Taxi-Moto business transforms the lives of Gatsibo youth

GATSIBO – Scores of youth operating taxi-moto business in Gatsibo District say it  have uplifted their livelihoods, thanks to financial support from micro-finance institutions.
The offices of CJTMG, a youth cooperative  in Gatsibo District. The cooperative has helped transform the lives of the youth in the district. The New Times / D. Ngabonziza.
The offices of CJTMG, a youth cooperative in Gatsibo District. The cooperative has helped transform the lives of the youth in the district. The New Times / D. Ngabonziza.

GATSIBO – Scores of youth operating taxi-moto business in Gatsibo District say it  have uplifted their livelihoods, thanks to financial support from micro-finance institutions.

At least 80 members of ‘Cooperative des Jeunes Pour le Transport sur les Motos acquired loans, which they invested in various self-help initiatives.

“Prior to becoming a motorcyclist, I was a shoe repairer. To be honest, this was a job that could not even earn me Rwf 1,000 a day. But, later, I joined this cooperative and was able to get a motorcycle,” said Godfrey Rugwera.

He said, through the cooperative, he acquired a loan worth Rwf 700,000 which he used to buy a motorcycle. He was required to service the loan in two years.

“Surprisingly, after concentrating on the new business, the loan was serviced in just nine months. As we talk now, the motorcycle is fully mine…It has helped me construct a house; I am a married man with a healthy family,” says Rugwera.

“Before working with banks, people would always scare me that once you acquire a loan in a bank, I risked losing even the little property I had upon failure to service the loan.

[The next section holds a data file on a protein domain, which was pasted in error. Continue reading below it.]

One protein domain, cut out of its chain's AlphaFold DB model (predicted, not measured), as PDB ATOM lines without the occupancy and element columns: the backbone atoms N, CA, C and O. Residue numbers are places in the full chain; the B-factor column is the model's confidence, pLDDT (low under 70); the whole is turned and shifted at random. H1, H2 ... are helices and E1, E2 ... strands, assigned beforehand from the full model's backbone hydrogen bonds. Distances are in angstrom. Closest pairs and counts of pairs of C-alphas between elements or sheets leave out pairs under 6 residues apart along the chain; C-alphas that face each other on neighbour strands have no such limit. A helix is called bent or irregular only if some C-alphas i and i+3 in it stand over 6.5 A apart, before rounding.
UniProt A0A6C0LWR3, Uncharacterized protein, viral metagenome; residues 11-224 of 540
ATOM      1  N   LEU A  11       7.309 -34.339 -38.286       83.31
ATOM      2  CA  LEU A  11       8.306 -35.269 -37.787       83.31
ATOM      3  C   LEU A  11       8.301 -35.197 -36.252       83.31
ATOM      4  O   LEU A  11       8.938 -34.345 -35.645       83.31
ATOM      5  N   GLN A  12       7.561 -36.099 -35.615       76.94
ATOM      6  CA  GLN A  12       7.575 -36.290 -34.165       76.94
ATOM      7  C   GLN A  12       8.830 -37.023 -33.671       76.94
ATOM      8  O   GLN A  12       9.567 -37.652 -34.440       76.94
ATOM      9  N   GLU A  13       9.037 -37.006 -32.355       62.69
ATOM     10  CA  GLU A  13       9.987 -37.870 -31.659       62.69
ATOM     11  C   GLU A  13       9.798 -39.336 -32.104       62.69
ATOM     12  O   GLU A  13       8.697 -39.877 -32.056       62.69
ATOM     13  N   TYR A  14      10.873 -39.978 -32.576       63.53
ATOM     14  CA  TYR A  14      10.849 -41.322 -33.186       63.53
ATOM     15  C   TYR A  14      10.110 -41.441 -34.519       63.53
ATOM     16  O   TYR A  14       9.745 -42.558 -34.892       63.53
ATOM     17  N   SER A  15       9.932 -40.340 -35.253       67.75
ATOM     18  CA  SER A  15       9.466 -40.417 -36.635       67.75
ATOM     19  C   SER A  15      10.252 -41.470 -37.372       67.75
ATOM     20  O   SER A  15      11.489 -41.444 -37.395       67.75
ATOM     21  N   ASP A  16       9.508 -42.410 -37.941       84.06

“I want to truly tell fellow youth that once you commit yourself to doing something profitable, there is no way you can fail to service the loan,” says Rugwera who talked of his plans to open a retail store as his next business.

Theoneste Masengesho, another member, is also happy that his life has changed for the better.

“At first, I was a casual farmer…but after realising that there was a better earning in the business, I joined this cooperative and acquired a loan to buy a motorcycle.  I have since constructed two houses and I am able to raise tuition fees for my siblings, without difficulty,” he said.

Aloysius Rwabarinda, the president of the cooperative, told The New Times that through working with banks, the youth in the district have excelled in various ways.

“They can testify this to everyone that life has really changed. Most of them have homes…those who were not yet married have families and cannot fail to provide health insurance for their families,” he said.

dan.ngabonziza@newtimes.co.rw

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